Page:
The science of identifying the positions of arms, legs and joints within images is becoming a popular pastime among deep learning researchers. The techniques they develop could be particularly important in fields such as human-computer interaction and computer animation.
Twitter is offering up access to its entire corpus of tweets to a select group of researchers through a new data grant program. But the program raises a simmering question over whether such valuable data shouldn’t be more open in the first place.
A new research paper out of Carnegie Mellon University suggests that Facebook, LinkedIn, Netflix and other membership-based websites will see steady activity in daily active users while others will flounder. How their initial growth happens might play a big role in long-term success.
A Japanese project aimed at creating a computer system smart enough to pass the University of Tokyo entrance exam scored above average on a recent test run of sample math questions, highlighting some its progress as well as some problems.
Data scientists are in high demand, which is bound to lure some of them out of academia and into industry. Their biggest challenge won’t be finding a job, but finding the right one — and maybe opting for entrepreneurship over employment.
A group of British researchers recently analyzed 2.5 million newspaper articles in order to prove that new data analysis techniques, such as machine learning and natural-language processing, can accurately classify media content. They hope their approach can save academicians untold hours of manual labor.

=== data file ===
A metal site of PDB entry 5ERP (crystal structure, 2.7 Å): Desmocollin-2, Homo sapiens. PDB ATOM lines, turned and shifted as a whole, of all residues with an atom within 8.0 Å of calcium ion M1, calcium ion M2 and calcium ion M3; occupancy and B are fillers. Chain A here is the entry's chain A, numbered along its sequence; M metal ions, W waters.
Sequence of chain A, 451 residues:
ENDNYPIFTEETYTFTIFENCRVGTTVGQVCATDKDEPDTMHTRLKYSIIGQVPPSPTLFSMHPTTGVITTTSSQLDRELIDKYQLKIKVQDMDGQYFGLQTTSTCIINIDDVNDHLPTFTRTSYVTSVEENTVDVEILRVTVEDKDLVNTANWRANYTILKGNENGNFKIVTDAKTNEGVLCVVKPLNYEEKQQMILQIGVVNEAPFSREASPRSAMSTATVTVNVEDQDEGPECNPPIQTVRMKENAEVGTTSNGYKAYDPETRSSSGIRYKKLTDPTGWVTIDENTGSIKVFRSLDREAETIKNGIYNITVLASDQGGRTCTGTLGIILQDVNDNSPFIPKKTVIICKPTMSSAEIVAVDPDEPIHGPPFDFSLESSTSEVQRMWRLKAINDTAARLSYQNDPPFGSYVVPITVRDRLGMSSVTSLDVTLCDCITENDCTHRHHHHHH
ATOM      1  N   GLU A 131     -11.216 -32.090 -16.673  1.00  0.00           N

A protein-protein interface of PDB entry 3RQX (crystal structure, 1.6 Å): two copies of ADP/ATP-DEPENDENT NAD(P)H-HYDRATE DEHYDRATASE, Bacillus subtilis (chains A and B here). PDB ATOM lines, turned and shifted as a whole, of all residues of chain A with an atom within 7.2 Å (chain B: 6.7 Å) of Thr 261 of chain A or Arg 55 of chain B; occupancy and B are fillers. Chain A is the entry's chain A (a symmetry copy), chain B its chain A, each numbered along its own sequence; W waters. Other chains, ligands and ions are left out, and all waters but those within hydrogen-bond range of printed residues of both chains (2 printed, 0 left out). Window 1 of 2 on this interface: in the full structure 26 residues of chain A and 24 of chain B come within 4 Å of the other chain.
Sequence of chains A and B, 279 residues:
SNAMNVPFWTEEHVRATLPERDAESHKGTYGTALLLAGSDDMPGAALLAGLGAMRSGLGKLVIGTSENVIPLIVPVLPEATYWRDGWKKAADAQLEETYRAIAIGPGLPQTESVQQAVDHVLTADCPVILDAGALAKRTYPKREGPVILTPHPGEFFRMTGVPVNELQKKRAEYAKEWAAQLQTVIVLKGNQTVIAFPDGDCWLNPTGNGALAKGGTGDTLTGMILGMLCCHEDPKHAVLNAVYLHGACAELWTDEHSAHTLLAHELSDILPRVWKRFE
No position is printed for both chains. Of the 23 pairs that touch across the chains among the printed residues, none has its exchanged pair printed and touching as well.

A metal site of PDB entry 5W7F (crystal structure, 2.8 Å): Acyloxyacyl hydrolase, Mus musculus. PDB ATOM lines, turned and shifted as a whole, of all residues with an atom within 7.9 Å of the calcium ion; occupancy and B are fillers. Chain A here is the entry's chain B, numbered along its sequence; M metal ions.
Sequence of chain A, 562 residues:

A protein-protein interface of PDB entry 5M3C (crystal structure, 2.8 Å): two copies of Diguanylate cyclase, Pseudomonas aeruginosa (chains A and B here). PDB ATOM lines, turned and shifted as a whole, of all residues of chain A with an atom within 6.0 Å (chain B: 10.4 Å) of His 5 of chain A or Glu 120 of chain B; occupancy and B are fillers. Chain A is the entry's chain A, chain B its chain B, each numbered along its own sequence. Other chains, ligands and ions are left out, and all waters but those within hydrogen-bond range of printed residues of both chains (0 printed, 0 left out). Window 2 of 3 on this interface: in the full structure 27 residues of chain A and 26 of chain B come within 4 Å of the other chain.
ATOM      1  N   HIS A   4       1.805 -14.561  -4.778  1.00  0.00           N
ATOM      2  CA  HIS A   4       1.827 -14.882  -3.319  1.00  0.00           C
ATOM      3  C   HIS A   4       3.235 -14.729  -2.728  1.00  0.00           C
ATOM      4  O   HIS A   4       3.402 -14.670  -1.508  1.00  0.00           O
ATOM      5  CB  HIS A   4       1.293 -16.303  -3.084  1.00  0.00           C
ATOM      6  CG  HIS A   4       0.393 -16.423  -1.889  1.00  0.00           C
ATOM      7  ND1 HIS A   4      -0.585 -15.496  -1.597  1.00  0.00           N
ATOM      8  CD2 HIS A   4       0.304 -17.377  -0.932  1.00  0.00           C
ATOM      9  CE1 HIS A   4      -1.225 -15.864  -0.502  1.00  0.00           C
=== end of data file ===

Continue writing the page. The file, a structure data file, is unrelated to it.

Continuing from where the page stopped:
By pumping hundreds of millions of dollars into big data research and development, the Obama administration thinks it can push the current state of the art well beyond what’s possible today, and into entirely new research areas. It’s a noble goal, but also a necessary one.
The same disruption that is occurring in the traditional media industry is starting to affect academic publishing, with many scientists boycotting publisher Elsevier because of its control over the industry — which raises the question: why do we need expensive, paywalled academic journals at all?
Snazzy logos aren’t just for corporations anymore. Occupy.com, the soon-to-be-launched website for the international Occupy protest movement, has turned to crowdsourced design website 99Designs to find a logo. The “Occupy 99Designs” design contest has garnered nearly 400 entries in its first few hours online.
Employees who are super active on social networking sites have a very different idea of what is appropriate workplace behavior than other workers, and run into on-the-job ethical violations more often, according to a new study published this week by the Ethics Resource Center.